"The dust has to settle before anyone can have really a full opinion on it," Keselowski told reporters on a conference call. "Right now I don't even think everybody has all the facts. We have to get to that level first."
During a non-NASCAR, sprint-car race Saturday night in upstate New York, Stewart's car struck and killed another driver, 20-year-old Kevin Ward Jr., who was on foot.
Ward's car had wrecked after making contact with Stewart's car. An amateur video shows that Ward then climbed from his car, walked on the track and apparently was angrily gesturing toward Stewart as the three-time NASCAR champion circled back around. Stewart's car then struck Ward.
Local authorities have not charged Stewart with any wrongdoing but an investigation continues. In the meantime, there has been heated public debate about who might have been at fault.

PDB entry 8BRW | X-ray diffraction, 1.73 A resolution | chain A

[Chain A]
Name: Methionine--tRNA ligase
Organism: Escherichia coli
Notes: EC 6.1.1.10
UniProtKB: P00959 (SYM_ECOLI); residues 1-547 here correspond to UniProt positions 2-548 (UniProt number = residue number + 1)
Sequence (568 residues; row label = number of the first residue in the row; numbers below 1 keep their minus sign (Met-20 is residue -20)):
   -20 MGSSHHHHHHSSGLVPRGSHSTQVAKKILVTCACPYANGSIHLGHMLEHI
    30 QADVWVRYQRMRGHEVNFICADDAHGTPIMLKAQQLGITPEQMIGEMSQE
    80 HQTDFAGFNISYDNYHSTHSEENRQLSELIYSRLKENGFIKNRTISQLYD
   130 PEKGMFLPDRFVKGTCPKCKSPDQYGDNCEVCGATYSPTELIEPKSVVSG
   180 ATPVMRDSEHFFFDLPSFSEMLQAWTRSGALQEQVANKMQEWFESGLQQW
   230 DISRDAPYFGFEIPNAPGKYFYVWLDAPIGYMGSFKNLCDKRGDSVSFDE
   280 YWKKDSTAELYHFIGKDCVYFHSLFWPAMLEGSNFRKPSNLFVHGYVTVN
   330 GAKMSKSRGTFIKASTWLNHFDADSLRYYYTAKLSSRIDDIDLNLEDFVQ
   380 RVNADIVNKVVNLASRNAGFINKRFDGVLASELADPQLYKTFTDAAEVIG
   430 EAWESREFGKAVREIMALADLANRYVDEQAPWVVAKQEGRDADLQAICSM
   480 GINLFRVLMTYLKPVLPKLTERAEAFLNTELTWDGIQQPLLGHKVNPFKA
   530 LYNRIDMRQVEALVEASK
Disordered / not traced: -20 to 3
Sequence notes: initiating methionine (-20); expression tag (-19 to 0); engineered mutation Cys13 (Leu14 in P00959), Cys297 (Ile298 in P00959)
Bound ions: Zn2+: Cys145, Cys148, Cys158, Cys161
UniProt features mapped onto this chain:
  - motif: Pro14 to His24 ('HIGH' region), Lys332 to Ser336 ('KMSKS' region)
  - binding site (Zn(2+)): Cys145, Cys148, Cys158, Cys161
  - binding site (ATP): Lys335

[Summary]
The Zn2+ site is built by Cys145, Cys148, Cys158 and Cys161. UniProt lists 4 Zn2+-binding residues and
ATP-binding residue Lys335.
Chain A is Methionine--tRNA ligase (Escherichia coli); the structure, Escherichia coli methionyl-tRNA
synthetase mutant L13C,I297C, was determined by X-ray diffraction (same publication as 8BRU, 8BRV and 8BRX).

"Certainly a lot of emotion ... on this topic, which is good in the sense that people care," Keselowski said. "My take on it now is to let the dust settle for a little bit and let some cooler heads prevail.
"But it's obviously still very, very tragic and still very, very fresh, a raw wound," he said.
Keselowski, who won NASCAR's Sprint Cup Series championship in 2012, also acknowledged that the practice of angry drivers getting out of their cars to point accusatory fingers at other drivers has become part of the sport.
"I would say it has become that way, there's no doubt about that," he said. "It certainly has become common, accepted practice."
Keselowski, a Michigan native, was speaking ahead of Sunday's NASCAR race at Michigan International Speedway. Stewart's team said Monday that Stewart had not yet decided whether he will drive in the race.
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